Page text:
After the last attempt to ratify a partition -- Cyprus after the Turkish invasion in 1974 -- the notion that partition was an effective solution to ethnic conflict fell into disuse for a quarter-century. Paradoxically, its revival followed hard on the heels of German reunification and the potential integration of Europe that it heralded. In the first phase of the revival of partition theory, Wilsonian self- determination was invoked more often than the lesser-evil argument. Indeed, the prevailing feeling was that the end of the Cold War -- and the relatively peaceful dissolution of the Soviet Union -- meant that separations could be negotiated. In the early 1990s the most frequently cited example of a peaceful negotiated division was Czechoslovakia's "velvet divorce." When asked on The News Hour with Jim Lehrer in November 1995 whether the Dayton agreement was a partition, Assistant Secretary of State Richard C. Holbrooke said he preferred the example of Czechoslovakia's voluntary dissolution. But fewer people now refer to the Czech split. That the Czech Republic and Slovakia were relatively homogeneous and that dissolution of the federation did not require an alteration of internal borders or a substantial displacement of people make the comparison with Bosnia untenable. A comparison between Bosnia and the partitions of Ireland, India, and Cyprus, or the incomplete partition of Palestine, would be better, because each involved ethnically mixed and dispersed populations and each was held to be a pragmatic recognition of irreconcilable ethnic identities.

It is worth examining these partitions' relevance to Bosnia in more detail. All relied heavily on the lesser-evil argument, but in at least two of them the decision for partition was prompted not by a desire for peace and self-determination, but because the colonial power, Britain, wanted to withdraw. The recognition of irreconcilable nationhoods followed as a consequence -- it would be easier to withdraw quickly if the aims of the ethnic leaders were fulfilled by territorial grants. Looking back on the 1947 partition of India in 1961, former civil servant Penderel Moon summed up as "divide and quit," in a book of the same name, the British policy of pushing partition through without establishing the boundaries of new states or planning for the wars that might ensue; it was the post-World War II imperative of quitting that drove the decision to divide, he said. It was arguably the post-World War I imperative of quitting the Irish conflict that led the British to espouse a partition of Ireland.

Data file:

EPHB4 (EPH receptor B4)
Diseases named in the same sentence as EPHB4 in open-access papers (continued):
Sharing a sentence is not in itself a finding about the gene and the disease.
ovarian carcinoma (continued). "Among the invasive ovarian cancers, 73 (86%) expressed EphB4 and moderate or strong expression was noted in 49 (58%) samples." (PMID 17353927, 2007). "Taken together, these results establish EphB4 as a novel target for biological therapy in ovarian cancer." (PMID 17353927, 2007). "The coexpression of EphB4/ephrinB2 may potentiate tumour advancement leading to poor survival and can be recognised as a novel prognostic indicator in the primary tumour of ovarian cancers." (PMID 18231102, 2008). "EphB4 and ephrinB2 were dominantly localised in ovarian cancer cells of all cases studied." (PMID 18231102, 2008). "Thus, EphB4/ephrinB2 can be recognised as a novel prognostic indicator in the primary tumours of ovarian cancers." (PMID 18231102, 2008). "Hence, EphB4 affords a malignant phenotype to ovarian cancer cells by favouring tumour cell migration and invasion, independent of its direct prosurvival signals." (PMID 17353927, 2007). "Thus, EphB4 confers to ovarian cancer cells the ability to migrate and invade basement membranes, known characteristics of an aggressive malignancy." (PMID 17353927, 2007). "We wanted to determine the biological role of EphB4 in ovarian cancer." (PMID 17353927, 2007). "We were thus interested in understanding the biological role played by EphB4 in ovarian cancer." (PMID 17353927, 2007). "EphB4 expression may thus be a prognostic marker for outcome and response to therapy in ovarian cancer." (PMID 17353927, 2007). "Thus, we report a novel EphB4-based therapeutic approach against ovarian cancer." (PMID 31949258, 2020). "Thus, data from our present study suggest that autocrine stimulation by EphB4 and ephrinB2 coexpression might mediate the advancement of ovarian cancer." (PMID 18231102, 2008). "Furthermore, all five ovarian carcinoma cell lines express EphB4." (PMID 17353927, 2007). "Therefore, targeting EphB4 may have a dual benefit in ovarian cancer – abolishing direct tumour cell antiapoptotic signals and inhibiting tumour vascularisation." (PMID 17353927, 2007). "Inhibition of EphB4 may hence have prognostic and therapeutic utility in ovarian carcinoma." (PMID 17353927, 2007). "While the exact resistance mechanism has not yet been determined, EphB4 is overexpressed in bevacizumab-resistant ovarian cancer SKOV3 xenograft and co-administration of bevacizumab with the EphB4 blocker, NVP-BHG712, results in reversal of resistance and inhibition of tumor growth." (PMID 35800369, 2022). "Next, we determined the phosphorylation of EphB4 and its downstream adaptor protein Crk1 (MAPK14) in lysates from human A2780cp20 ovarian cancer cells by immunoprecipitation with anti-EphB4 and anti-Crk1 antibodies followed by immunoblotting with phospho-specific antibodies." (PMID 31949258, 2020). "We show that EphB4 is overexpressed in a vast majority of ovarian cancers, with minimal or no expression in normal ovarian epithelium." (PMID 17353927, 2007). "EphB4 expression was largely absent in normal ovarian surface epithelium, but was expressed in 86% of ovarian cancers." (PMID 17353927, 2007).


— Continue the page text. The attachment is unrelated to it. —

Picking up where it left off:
That both divisions were driven by considerations extraneous to the needs and desires of the people displaced does not necessarily mean that partition was not a solution to their conflicts. However, as in India and Ireland, partition has more often been a backdrop to war than its culmination in peace; although it may originate in a situation of conflict, its effect has been to stimulate further and even new conflict. Indeed, India's experience raises the question of whether a peaceful transition to partition is possible. India's political leadership agreed to partition the country before the spread of large-scale conflict; the 1947 partition agreement between the Indian National Congress and the Muslim League was intended partly to prevent the spread of communal riots from Bengal in eastern India to northwestern India, which was also to be divided. But the riots that followed in 1947-48 left more than a million people dead in six months and displaced upwards of 15 million.

Moreover, partition arises in high-level negotiations long before it becomes evident on the ground. The British partition of Ireland in 1921 was a late addition to negotiations for home rule during the 1919-21 Anglo-Irish war for independence, but partition had been on the drawing board since 1912, when it was suggested by a group of conservative and liberal members of parliament that Protestant-majority counties be excluded from the proposed Irish Home Rule Bill. Calls for partition were renewed in 1914, 1916, and 1919; the offer of a double partition of Ireland and Ulster based on religion led to the spread of conflict between English and Irish across the south, west, and north of Ireland, escalating to guerrilla warfare when Catholic rebels formed the Irish Republican Army in 1919. Nor did the war end in 1921 when Britain negotiated a treaty with Sinn Fein, the political arm of the IRA, offering dominion status to southern Ireland in return for a separate Ulster under British administration. The decision to accept partition led to a split in Sinn Fein, and internecine conflict was added to communal conflict, ending two years later with the defeat of the faction led by Eamon De Valera. It took almost four years of war to achieve the partition of Ireland, and those four years were themselves a culminating phase in a movement toward partition that had begun ten years earlier.